New bill to protect vehicles from hackers

By Tyson Fisher, Land Line staff writer | Thursday, July 23, 2015

As motor vehicles begin to rely more on smart technology, the threat of vehicle hacking becomes more of a reality. Sens. Edward Markey, D-Mass., and Richard Blumenthal, D-Conn., have introduced a bill that addresses the issue of compromised vehicle databases.

Titled Security and Privacy in Your Car Act – or SPY Car Act – the bill attempts to set safety standards for manufacturers for what the bill describes as “critical software systems.” Although it is unclear what the exact standards are, the SPY Car Act requires manufacturers to equip vehicles with “reasonable measures” against hacking.

Although parts of the bill remain ambiguous in its early stages, SPY Car Act explicitly protects vehicle data physically and in the air. Not only will onboard data physically stored in the vehicle be protected, but information being sent wirelessly from or to the vehicle also falls within the guidelines.

In much the same way that financial institutions send annual statements of privacy standards to customers, the bill will require all new vehicles to display a “cyber dashboard” on the window sticker. This document will clearly and concisely inform potential buyers how their security and privacy is protected.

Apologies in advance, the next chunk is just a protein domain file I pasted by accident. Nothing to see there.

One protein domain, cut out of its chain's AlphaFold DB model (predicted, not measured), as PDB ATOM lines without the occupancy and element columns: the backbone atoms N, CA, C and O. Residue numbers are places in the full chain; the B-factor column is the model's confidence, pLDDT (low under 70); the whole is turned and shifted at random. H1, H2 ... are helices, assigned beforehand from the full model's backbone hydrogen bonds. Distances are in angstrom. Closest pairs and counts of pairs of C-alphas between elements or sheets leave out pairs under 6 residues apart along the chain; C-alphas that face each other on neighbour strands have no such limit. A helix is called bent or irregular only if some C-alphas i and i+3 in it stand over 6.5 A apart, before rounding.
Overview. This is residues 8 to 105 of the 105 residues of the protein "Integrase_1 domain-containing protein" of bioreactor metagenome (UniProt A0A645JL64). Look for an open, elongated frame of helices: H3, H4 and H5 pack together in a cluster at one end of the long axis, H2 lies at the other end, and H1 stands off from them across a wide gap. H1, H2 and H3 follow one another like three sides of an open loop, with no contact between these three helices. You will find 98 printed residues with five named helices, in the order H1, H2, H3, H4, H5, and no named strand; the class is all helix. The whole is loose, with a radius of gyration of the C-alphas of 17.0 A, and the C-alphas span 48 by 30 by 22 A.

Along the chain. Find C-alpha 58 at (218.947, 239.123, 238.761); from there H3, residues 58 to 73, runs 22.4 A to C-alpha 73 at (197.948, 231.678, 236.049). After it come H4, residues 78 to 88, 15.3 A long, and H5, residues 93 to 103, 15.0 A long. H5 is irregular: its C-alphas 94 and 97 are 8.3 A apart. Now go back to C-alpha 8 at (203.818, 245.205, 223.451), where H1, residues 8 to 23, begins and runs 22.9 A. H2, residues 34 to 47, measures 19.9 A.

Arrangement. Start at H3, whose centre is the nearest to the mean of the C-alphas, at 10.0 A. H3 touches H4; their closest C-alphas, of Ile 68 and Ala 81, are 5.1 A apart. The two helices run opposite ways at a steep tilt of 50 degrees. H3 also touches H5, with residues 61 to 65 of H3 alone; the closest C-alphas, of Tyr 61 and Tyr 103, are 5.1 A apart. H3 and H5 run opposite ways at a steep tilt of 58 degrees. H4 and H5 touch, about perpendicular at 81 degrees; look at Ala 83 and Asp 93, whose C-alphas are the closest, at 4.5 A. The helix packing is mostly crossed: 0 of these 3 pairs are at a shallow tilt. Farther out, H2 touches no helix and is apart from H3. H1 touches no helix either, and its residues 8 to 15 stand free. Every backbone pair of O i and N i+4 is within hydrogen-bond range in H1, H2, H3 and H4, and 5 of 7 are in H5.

The buyer of a new vehicle will have the right to disable the collection and storage of driving data while still having access to navigation tools and other features. Exempt from opting out is information in systems required for post-incident investigations, emissions history checks, crash avoidance/mitigation or other regulatory compliance programs.

Information stored will also be protected from the use of advertising and marketing even if the owner has not clearly opted out.

In consultation with the Federal Trade Commission, the National Highway Traffic Safety Administration will be in charge of regulating and enforcing the act. Violators are punishable by a civil penalty of not more than $5,000 for each violation.

Despite heavy security measures, hackers have found a way to gain access into the computer systems of large corporations. Last September, more than 100 million payment cards and emails were stolen from Home Depot’s database. The retail industry went into a panic in 2013 after 110 million credit card numbers were stolen from Target’s database.

Even data secured by the government is vulnerable to hacking. In May, more than 100,000 taxpayers’ personal financial information was stolen after a data breach conducted by a cybercrime group.

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